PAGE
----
There is no better time to view wild birds than winter. The bare trees and snow-covered surroundings provide very little camouflage, which makes bird activities more visible. Winter is a very fragile time for wild birds, however, and not all birds survive it. Birds that winter over have acquired some adaptive behaviors that help them survive, and they also rely upon humans for survival during these crucial months.
How birds stay warm
Wild birds have many different ways to stay warm and conserve energy in winter. First, some species can grow additional feathers as the temperatures drop, which thickens their insulation. Some birds use the practice of feather fluffing, a process that puffs out the down feathers to create air pockets, which gives a bird better insulation and traps body heat.
Some birds can lower their metabolic rate to an almost torpor-like state. Their heart rate slows down and their body temperature declines. They burn fewer calories in this state, which helps them survive the coldest nights.
Other birds, especially the more social species like chickadees, stay warm at night by roosting with other birds in tree cavities or man-made nest boxes. We can help by cleaning nests and other debris out of our birdhouses at the end of the breeding season, so birds can use them for roosting in winter.
What birds eat in winter
Cold weather increases a bird's caloric requirements at a time when food is most scarce. There are no insects flying around. Seeds, weeds, fruits, and nuts are often used up or covered in snow.
Some birds that winter over prepare for the food-scarce months of winter by collecting food in the summer and fall months and hiding it away for later use in winter, a process called caching. Birds return to this stash when natural food sources run scarce. The caveat is that sometimes other birds or animals find the food, too.
Some birds eat dormant insects they find in the crevices of tree bark. Some birds will also eat the berries of winter-hardy species, such as bayberry and juniper.
Other birds flock together to find reliable feeders. The ironic part is that though they work together to find these food sources, they are often very competitive with each other once they find it. We can help by providing feeders with Suet, Nyjer thistle seed, and black oil sunflower seed. The important thing to remember, if you're not a year-round feeder, is that birds begin to look for reliable backyard feeders in late summer to early fall. If you are not feeding during this time, you may miss the opportunity to attract them for the winter months. Be sure to hang feeders in August or September for winter feeding. Also, remember that if you start feeding birds for the winter, they count on you to keep them stocked all winter long.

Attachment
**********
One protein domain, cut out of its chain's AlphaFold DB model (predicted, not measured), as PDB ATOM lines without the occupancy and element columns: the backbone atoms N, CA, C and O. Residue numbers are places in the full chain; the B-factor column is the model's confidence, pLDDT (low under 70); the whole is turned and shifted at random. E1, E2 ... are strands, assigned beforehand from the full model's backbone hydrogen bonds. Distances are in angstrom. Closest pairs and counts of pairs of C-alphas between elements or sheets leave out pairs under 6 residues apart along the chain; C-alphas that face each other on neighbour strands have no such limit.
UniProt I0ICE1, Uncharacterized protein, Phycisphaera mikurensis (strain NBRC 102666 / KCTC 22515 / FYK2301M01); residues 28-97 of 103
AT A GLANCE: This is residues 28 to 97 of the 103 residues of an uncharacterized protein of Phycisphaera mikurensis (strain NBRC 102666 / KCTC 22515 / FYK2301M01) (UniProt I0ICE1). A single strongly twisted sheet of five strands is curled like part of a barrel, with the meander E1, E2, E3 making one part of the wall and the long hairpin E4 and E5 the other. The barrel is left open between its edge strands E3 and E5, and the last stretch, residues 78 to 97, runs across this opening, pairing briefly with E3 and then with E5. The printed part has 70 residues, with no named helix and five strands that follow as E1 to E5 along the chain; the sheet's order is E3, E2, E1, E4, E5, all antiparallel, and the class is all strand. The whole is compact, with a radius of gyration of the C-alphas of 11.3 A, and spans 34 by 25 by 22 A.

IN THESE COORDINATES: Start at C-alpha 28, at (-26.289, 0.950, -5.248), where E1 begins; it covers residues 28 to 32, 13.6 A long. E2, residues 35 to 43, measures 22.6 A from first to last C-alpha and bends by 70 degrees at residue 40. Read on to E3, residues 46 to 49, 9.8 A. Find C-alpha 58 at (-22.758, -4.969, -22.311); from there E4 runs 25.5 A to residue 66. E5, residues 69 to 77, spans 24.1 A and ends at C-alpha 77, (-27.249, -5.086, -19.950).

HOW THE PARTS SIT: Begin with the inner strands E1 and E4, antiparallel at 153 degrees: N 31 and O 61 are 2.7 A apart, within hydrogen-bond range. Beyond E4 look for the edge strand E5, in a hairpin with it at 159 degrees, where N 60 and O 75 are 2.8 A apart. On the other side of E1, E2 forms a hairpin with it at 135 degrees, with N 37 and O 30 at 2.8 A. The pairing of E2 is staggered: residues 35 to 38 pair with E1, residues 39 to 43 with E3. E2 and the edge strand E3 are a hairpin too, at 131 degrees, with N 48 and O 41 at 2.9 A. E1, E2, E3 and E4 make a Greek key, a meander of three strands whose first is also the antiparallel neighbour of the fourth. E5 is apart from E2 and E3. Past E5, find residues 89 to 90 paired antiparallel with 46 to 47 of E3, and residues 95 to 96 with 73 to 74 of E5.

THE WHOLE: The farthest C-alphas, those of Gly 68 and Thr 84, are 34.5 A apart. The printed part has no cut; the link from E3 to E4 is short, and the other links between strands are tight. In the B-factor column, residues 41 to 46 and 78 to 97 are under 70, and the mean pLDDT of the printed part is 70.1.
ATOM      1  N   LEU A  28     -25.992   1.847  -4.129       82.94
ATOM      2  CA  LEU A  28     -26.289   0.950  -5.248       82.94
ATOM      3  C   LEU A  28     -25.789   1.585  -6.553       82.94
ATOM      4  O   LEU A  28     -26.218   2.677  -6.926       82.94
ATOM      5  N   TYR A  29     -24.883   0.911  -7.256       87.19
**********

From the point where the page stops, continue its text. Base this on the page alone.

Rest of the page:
Water is crucial, and scarce, in winter
Though food is scarce in winter, dehydration can be a bigger threat to birds than starvation. Fewer non-frozen sources of water exist. Though birds can eat snow, it takes much more precious energy for a bird to eat snow and warm it to body temperature than it does for them to drink unfrozen water.
Water is not only important for hydration, but it also helps birds preen their feathers. Without proper preening, birds' feathers won't stay positioned and aligned. Feathers out of alignment in winter create gaps in insulation, which makes birds lose body heat faster.
Birds may have to fly great distances in winter to find unfrozen water sources. Some birds take advantage of unfrozen sections in rivers or swift streams, but these are rare in some areas. Some birds take advantage of open water in lakes or ponds due to human aerating.
We can give birds access to unfrozen water right in our backyards by providing a heated birdbath. Or, we can use an existing birdbath and add a heating element. Most of these units turn on and off automatically when temperatures dip below freezing.
Wintering birds have done quite well in order to survive the coldest months. They've also learned to rely heavily upon humans for food, water, and roosting spots. The more we chip in and help, the better their chances of survival.